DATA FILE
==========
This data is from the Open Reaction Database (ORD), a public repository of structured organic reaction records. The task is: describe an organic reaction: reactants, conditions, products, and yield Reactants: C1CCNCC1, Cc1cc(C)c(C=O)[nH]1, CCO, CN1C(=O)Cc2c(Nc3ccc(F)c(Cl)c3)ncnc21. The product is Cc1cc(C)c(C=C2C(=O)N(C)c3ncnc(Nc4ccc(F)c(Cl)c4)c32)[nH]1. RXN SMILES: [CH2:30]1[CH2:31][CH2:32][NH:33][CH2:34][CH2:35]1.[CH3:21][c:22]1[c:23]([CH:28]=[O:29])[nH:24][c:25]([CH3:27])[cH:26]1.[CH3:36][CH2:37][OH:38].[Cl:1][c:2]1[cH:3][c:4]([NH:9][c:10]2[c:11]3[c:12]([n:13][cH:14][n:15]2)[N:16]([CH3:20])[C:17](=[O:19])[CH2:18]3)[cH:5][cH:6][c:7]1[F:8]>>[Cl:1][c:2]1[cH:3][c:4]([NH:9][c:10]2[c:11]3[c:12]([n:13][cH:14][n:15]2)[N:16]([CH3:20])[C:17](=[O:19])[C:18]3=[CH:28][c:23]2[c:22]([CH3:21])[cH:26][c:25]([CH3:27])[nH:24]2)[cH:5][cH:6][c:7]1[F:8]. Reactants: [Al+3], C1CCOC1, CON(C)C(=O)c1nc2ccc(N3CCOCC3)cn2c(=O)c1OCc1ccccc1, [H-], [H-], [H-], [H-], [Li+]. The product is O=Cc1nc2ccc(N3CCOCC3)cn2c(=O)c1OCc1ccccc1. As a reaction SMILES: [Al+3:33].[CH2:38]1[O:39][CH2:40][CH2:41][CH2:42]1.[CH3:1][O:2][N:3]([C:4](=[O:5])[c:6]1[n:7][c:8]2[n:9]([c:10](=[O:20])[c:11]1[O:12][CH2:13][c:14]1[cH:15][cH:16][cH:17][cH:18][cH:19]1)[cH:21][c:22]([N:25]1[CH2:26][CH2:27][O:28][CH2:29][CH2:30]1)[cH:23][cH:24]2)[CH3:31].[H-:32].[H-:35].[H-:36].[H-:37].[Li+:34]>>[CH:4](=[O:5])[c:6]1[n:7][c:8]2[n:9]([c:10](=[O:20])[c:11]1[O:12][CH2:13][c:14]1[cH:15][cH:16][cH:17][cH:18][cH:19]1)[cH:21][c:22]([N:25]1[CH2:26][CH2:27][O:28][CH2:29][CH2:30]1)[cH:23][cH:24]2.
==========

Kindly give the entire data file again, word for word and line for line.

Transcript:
This data is from the Open Reaction Database (ORD), a public repository of structured organic reaction records. The task is: describe an organic reaction: reactants, conditions, products, and yield Reactants: C1CCNCC1, Cc1cc(C)c(C=O)[nH]1, CCO, CN1C(=O)Cc2c(Nc3ccc(F)c(Cl)c3)ncnc21. The product is Cc1cc(C)c(C=C2C(=O)N(C)c3ncnc(Nc4ccc(F)c(Cl)c4)c32)[nH]1. RXN SMILES: [CH2:30]1[CH2:31][CH2:32][NH:33][CH2:34][CH2:35]1.[CH3:21][c:22]1[c:23]([CH:28]=[O:29])[nH:24][c:25]([CH3:27])[cH:26]1.[CH3:36][CH2:37][OH:38].[Cl:1][c:2]1[cH:3][c:4]([NH:9][c:10]2[c:11]3[c:12]([n:13][cH:14][n:15]2)[N:16]([CH3:20])[C:17](=[O:19])[CH2:18]3)[cH:5][cH:6][c:7]1[F:8]>>[Cl:1][c:2]1[cH:3][c:4]([NH:9][c:10]2[c:11]3[c:12]([n:13][cH:14][n:15]2)[N:16]([CH3:20])[C:17](=[O:19])[C:18]3=[CH:28][c:23]2[c:22]([CH3:21])[cH:26][c:25]([CH3:27])[nH:24]2)[cH:5][cH:6][c:7]1[F:8]. Reactants: [Al+3], C1CCOC1, CON(C)C(=O)c1nc2ccc(N3CCOCC3)cn2c(=O)c1OCc1ccccc1, [H-], [H-], [H-], [H-], [Li+]. The product is O=Cc1nc2ccc(N3CCOCC3)cn2c(=O)c1OCc1ccccc1. As a reaction SMILES: [Al+3:33].[CH2:38]1[O:39][CH2:40][CH2:41][CH2:42]1.[CH3:1][O:2][N:3]([C:4](=[O:5])[c:6]1[n:7][c:8]2[n:9]([c:10](=[O:20])[c:11]1[O:12][CH2:13][c:14]1[cH:15][cH:16][cH:17][cH:18][cH:19]1)[cH:21][c:22]([N:25]1[CH2:26][CH2:27][O:28][CH2:29][CH2:30]1)[cH:23][cH:24]2)[CH3:31].[H-:32].[H-:35].[H-:36].[H-:37].[Li+:34]>>[CH:4](=[O:5])[c:6]1[n:7][c:8]2[n:9]([c:10](=[O:20])[c:11]1[O:12][CH2:13][c:14]1[cH:15][cH:16][cH:17][cH:18][cH:19]1)[cH:21][c:22]([N:25]1[CH2:26][CH2:27][O:28][CH2:29][CH2:30]1)[cH:23][cH:24]2.